Fine, so the Patriots haven’t gotten worse.
But they haven’t improved yet, either.
Of course, the same seems true of the Celtics, who miraculously escaped defeat by the Washington Wizards thanks to the heroics of Ray Allen. Since the trading deadline, Allen has averaged 18.7 points per game while shooting an absurd 57.7 percent from the field overall and 44.2 percent from 3-point distance. The problem is that the Celtics generally have done nothing to inspire any more faith in them, which is precisely why they may regret having kept Allen at the trading deadline.
Think about it: when Allen, Kevin Garnett and Paul Pierce were united, Allen was coming off double-ankle surgery. He was the biggest health concern of the new Big Three. As it has turned out, Allen has played in 252 of a possible 265 regular- and postseason games with the Celtics, precisely the same number as the younger, bigger Paul Pierce. Garnett (204) trails by a landlside. Allen’s contract is up at the end of the season and, as Gary Washburn points out today, keeping him may now be a more prudent decision than letting him go, largely because the Celtics don’t have the financial flexibility to use the entirety of Allen’s contract on the open market.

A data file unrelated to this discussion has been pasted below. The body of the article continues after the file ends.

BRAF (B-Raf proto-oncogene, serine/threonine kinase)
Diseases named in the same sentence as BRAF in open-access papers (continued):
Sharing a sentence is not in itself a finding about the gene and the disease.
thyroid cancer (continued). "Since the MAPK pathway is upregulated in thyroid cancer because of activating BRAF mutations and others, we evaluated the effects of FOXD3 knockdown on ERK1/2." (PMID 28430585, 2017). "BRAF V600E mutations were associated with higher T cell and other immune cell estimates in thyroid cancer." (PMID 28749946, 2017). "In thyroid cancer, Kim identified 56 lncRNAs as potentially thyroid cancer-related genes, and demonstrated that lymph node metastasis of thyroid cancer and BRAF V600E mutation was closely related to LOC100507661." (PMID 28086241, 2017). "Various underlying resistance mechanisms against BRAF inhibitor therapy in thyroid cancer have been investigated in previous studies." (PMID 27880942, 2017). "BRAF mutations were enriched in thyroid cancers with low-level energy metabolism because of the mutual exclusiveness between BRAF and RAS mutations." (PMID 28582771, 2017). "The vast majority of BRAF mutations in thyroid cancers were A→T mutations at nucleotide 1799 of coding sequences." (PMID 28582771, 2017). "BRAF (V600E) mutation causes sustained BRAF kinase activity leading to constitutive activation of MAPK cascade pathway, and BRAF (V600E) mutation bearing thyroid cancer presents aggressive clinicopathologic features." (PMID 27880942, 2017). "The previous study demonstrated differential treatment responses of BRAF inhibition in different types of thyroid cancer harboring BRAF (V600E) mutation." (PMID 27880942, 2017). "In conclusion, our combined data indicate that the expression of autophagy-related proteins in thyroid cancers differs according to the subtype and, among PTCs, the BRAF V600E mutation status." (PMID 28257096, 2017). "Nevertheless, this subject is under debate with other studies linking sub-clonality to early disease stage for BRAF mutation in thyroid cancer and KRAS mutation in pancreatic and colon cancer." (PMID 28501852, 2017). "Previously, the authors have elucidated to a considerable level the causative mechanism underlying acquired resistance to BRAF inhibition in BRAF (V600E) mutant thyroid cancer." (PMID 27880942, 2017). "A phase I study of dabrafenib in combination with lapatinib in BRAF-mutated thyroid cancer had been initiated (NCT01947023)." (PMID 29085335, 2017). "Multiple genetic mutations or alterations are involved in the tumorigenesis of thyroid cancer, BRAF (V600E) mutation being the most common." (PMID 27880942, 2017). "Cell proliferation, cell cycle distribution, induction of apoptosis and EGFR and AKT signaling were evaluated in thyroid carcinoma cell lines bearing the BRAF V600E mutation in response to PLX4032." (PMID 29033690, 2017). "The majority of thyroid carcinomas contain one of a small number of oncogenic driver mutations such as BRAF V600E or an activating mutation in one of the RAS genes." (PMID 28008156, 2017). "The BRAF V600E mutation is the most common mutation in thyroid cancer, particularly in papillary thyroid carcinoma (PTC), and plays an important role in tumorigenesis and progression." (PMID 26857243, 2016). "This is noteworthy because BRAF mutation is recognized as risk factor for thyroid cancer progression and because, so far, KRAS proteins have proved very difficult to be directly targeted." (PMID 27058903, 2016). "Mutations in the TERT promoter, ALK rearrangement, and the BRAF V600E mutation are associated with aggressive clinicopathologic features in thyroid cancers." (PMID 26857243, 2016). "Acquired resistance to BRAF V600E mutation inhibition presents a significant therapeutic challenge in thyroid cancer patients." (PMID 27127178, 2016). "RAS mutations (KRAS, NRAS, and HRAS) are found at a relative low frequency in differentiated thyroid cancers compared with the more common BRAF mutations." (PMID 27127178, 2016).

Still, there is a small chance that the Celtics will flip some magic switch and play the postseason as they did the early stages of the regular season, when they looked like a juggernaut. Yet, as the season goes on, it is far easier to come to the conclusion that the Celtics simply are not as good as they thought they were.
Is there really anyone that can argue with that?
Now that John Lackey has made his spring debut, maybe we can start talking about the potential dominance of the Boston starting rotation. But before anybody gets too giddy, let’s acknowledge that things rarely ever go according to plan. The last American League team with three 20-game winners was the 1973 Oakland A’s, who accomplished the feat two years after the 1971 Baltimore Orioles had four 20-game winners.
Admittedly, the 20-win season itself has become something of an aberration. (If Lackey, Josh Beckett and Jon Lester win 17 games each, no one will complain.) But the general point is that getting three ace-caliber pitchers to fire on all cylinders at the same time is the exception more than the rule, because someone is almost certainly going to have an off year. If everyone clicks, the Red Sox could win 100 games. But if everyone does not, the Sox’ perceived shortcomings on offense will be magnified, regardless of whether general manager Theo Epstein trades for a bat.
We all love this pitching staff. That was never in doubt. The Lackey signing was a huge short-term gain for the Red Sox, even if it contradicted their history with regard to free agents. If the Red Sox can keep Lackey, Beckett, and Lester healthy, they should be able to get 600 innings from them. The wins will take care of themselves. But remember that we all thought the Sox had more depth than they would need entering last season, and they ended up needing every last bit of it.